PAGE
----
UK Army could be 25-percent robotic by 2030, says British general

Cal Jeffrey

Posts: 2,641   +616
Staff member
The big picture: The UK military is moving forward with plans to develop and deploy several thousand combat robots, some which might be autonomous. So far, militaries worldwide have avoided using unmanned technologies in combat situations. Semi-autonomous drones have a pilot who is always at the controls, so humans make the final strike decisions, not AI.

British Army leaders think that by 2030 nearly a quarter of the UK's ground troops will be robots. That is almost 30,000 autonomous and remote-controlled fighting machines deployed within about a decade.

"I suspect we could have an army of 120,000, of which 30,000 might be robots, who knows?" General Sir Nick Carter told The Guardian in an interview.

Carter was careful to note that military leadership does not have any concrete goals in mind yet and that his estimates are only his opinion.

The main hurdle the Army currently faces is funding. Research into developing combat robots was stalled in October when a cross-governmental spending initiative got postponed. Gen. Carter said that talks are now proceeding on the funding issue and that they are "going on in a very constructive way."

"Clearly, from our perspective, we are going to argue for something like that [a multi-year budget] because we need long-term investment because long-term investment gives us the opportunity to have confidence in modernization," Carter explained.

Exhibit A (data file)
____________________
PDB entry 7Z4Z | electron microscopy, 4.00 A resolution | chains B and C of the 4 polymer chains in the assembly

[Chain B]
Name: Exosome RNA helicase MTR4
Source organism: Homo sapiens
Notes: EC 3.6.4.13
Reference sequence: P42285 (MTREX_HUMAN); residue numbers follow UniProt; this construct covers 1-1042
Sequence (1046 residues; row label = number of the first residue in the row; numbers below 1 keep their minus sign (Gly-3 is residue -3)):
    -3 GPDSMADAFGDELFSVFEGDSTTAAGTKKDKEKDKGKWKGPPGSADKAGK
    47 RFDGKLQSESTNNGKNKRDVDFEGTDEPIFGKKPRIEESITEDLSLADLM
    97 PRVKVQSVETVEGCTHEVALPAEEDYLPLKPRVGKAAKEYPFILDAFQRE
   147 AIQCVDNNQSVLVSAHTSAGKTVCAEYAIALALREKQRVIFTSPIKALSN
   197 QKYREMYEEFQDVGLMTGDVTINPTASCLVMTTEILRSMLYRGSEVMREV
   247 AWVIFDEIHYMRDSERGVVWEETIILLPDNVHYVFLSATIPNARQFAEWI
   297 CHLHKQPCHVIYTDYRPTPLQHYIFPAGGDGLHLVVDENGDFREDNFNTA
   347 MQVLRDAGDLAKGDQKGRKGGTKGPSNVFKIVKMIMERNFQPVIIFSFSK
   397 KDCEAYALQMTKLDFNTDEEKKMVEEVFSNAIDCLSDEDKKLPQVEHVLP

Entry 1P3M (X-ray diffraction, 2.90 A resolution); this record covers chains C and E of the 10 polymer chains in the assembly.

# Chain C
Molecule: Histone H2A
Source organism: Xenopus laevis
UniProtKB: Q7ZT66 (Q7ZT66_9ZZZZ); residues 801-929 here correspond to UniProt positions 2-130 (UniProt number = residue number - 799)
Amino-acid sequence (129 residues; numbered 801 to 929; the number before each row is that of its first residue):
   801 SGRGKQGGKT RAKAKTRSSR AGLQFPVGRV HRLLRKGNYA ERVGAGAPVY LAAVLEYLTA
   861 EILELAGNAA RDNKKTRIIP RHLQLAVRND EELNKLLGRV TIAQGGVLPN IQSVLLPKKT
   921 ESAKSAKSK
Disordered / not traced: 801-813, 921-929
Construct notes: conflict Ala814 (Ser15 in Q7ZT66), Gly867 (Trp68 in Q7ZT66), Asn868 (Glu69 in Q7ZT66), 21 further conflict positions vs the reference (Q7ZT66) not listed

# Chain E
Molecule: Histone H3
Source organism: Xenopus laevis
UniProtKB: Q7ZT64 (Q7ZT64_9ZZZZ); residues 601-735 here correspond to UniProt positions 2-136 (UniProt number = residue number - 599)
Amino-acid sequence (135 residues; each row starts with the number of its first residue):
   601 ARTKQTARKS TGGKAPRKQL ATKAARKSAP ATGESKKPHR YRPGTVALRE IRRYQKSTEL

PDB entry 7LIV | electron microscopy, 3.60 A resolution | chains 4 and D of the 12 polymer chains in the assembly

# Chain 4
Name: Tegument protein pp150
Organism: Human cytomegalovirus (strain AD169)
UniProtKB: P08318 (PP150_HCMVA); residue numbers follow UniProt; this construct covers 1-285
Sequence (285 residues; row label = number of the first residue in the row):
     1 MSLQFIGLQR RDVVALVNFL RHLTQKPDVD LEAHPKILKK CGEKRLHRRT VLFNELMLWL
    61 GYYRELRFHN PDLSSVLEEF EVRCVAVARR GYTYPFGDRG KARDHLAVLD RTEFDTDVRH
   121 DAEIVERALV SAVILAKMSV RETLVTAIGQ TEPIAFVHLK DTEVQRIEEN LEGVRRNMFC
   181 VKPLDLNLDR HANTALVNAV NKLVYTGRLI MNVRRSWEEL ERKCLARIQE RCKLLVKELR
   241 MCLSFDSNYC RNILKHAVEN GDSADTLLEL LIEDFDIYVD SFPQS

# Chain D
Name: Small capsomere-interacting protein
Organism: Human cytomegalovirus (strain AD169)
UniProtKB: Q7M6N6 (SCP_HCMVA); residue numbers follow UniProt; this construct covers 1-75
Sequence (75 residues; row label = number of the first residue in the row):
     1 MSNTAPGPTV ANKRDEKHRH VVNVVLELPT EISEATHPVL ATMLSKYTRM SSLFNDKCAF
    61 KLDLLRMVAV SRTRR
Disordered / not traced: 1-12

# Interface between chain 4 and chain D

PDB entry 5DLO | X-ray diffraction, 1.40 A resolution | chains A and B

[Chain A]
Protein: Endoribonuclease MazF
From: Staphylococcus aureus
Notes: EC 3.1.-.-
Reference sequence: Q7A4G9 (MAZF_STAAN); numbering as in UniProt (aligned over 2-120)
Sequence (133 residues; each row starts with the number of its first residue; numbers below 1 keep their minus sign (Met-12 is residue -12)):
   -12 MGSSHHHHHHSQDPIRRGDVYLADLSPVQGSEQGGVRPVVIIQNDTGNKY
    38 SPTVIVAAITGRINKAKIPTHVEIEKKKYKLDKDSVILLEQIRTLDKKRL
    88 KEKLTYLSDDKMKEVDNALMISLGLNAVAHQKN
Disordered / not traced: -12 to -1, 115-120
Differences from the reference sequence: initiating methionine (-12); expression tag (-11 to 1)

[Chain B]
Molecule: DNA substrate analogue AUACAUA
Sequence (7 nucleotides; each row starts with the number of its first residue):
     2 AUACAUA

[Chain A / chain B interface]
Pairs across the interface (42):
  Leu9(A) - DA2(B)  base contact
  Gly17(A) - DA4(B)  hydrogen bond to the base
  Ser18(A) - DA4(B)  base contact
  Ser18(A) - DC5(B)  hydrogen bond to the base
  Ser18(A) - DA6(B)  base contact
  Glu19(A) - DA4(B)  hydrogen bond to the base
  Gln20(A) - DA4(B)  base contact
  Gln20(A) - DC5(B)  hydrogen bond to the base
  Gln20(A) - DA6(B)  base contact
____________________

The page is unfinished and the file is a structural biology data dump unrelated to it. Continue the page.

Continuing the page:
Deploying combat robots programmed to make split-second, potentially lethal decisions raises some ethical flags, but deployment and development are two different things. The UK military and others have been working on small autonomous or remote-controlled weapons for years.

An example is the UK's i9 drone. It is a small, human-operated six-rotor craft equipped with two shotguns. Its primary function is to take point when storming a building in urban combat scenarios. Having the robot enter first to draw fire and dispatch the enemy before it has a chance to fire on human troops could save countless lives.

Currently, fully autonomous combat robots are not much more than a notion. While prototypes exist, there are no immediate plans to deploy them. World leaders would have to agree on when and how militaries could use these war machines. The last thing anybody wants is rogue AI running amok and killing innocents.

Image credit: Forces 

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Uncle Al

Posts: 7,597   +6,114
For general warfare I would agree with the applications. For Special Operations, not so much. In the later, there are frequent changes, sometimes minute by minute and others instantaneously that all the advanced AI cannot be prepared for.....but, on the battlefield this has very real possibilities, especially in encounters where drawing the first fire and returning the first fire will save lives and be faster and more accurate than a human being.